I rarely discuss faith matters here at Moms4McCain because, quite frankly, it opens a large Pandora's Box of important - but distracting - issues. But as a cradle Catholic with 12 years of Catholic school, the spectre of Catholics as The Great Undecided Demographic is too compelling for me to ignore. If you know undecided Catholic voters, please share this with them.
Catholics of good conscience should vote for John McCain. You've all heard this argument from academics (click this one, please), Moms, bloggers, Bishops nationwide. You know the drill: first I offer an impassioned plea about the sanctity of life and how respect for the unborn reveals a person's true character, and whether they value what is convenient over what is right. Then I point out that one candidate has a strong pro-life voting record, an adopted daughter from a Bangladeshi orphanage, and unanimous endorsements from pro-life leaders. But the other is more extreme than NARAL, voted to refuse care to infants born alive (twice), and has said overturning all abortion statutes through the 'Freedom of Choice Act' is quote "the first thing I will do as President." So why on God's green earth would anyone who chooses to be part of a church which calls abortion intrinsically evil think a vote for Obama is ever okay?
Well, they say, don't we care about other issues too? Frustrated pro-life Catholics here begin pontificating and pointing out the obvious distinction. But this is the wrong strategy. Of course we care about other issues too - and we should. The church is clear that respect for life cannot be fudged, overlooked, de-prioritized or ignored, BUT church teaching and common sense require us all to consider other issues of conscience as well. Unfortunately for "pro-Obama Catholics," while OUR candidate is a clear winner on life issues, their candidate does NOT have a monopoly on social conscience. McCain - in yet another refreshing departure from the Republican stereotype - cares too.
If you've been following his campaign, you know McCain's earliest stumping was in New Orleans, Appalachia, and other truly depressed areas of the country. Before anyone else was paying attention, John McCain was going to the forgotten places and planning and working for the needs of the forgotten people. Some of the key issues raised by Catholics include poverty, housing and homelessness, war and peace, environmental stewardship, the list goes on. To Catholics who really want a "values" reason besides abortion policy to vote McCain, here are a few.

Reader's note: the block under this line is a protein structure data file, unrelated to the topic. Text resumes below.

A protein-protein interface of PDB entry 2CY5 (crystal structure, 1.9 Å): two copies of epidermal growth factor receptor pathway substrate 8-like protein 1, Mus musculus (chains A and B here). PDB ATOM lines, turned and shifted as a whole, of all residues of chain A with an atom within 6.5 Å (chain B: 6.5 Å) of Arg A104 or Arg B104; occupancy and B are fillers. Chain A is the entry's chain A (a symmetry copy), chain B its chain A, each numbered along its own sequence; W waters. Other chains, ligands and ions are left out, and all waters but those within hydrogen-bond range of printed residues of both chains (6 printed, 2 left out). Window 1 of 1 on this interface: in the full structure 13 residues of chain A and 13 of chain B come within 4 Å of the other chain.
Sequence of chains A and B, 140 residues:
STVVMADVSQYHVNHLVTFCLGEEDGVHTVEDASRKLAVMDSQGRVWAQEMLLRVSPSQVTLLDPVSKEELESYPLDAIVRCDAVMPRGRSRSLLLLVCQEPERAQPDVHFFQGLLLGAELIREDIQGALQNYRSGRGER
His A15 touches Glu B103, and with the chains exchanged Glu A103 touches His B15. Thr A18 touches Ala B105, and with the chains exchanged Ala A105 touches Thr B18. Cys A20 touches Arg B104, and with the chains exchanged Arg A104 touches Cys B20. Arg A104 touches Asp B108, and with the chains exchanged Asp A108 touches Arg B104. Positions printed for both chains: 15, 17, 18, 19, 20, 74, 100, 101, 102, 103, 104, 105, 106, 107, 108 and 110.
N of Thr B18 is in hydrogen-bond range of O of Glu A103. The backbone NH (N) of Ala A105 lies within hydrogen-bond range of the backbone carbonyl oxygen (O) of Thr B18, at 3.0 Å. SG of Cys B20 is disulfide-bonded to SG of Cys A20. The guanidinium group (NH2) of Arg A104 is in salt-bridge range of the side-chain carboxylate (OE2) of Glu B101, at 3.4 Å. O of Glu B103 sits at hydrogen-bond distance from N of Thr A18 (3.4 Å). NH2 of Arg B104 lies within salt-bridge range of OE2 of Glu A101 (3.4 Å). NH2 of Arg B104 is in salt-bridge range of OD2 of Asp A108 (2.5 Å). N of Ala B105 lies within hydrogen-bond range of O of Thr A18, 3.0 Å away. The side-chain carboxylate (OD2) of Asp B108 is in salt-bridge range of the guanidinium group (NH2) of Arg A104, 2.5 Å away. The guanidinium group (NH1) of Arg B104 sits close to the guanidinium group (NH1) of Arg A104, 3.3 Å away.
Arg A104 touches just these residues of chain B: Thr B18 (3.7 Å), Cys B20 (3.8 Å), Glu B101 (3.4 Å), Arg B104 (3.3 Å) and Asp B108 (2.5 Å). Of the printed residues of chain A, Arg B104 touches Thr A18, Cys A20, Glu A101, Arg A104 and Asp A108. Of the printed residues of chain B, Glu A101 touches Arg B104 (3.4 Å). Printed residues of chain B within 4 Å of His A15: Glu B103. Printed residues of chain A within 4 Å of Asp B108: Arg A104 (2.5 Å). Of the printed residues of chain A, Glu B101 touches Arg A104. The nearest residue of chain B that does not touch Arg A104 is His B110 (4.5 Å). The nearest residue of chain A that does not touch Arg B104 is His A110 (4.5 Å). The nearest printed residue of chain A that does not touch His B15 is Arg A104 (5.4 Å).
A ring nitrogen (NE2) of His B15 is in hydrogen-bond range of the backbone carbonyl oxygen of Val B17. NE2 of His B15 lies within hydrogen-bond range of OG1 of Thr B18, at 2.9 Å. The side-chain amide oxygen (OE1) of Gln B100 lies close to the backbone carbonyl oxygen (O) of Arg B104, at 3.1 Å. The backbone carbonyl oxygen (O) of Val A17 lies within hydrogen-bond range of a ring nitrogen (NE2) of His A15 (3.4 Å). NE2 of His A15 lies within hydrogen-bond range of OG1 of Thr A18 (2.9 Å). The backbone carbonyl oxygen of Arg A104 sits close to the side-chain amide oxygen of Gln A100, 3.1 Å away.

McCain's personal and professional experience make him the best choice to bring about lasting peace. Some Catholics rightly note that our church opposes needless and unjust violence and say they hesitate to support McCain because he would "encourage war." (I've addressed this previously as well.) John McCain knows the costs of war more personally than anyone else who has been involved in this race. Beyond his own heroic sacrifice and service, he has two sons serving on active duty, running mate Palin's son is in Iraq right now. Very simply, it is not in McCain's political or personal best interest to exacerbate or provoke unnecessary military conflict.
Yet Democrats still find it attractive to paint McCain as some sort of demonic warmonger, when in fact, he is the only candidate with any military training or experience whatsoever. Obama claims to be a hero for giving speeches about bringing the troops home, but it is McCain's 'surge' - championed at great political expense - which actually stabilized the region and will speed the troops' return. McCain's commitment to veterans comes from personal, visceral experience, and the vast majority of currently-deployed troops agree he is the best choice. So when we look at the facts rather than the rhetoric, McCain is not only the pro-life choice, he is the pro-peace choice as well.
John McCain is committed to being a good steward of the environment. (And as Mac himself would say, he's got the scars to prove it.) He co-authored a key climate change bill with Democrat-Independent Joe Lieberman, and, like Obama, is committed to a cap-and-trade system of ensuring reduced carbon emissions. I've commented about my firsthand experience seeing McCain discuss this issue with a panel here in Seattle, and I was pleasantly surprised to see why Democrats can no longer claim a blanket 'moral high ground' when it comes to environmental responsibility. See McCain's environmental policy points here.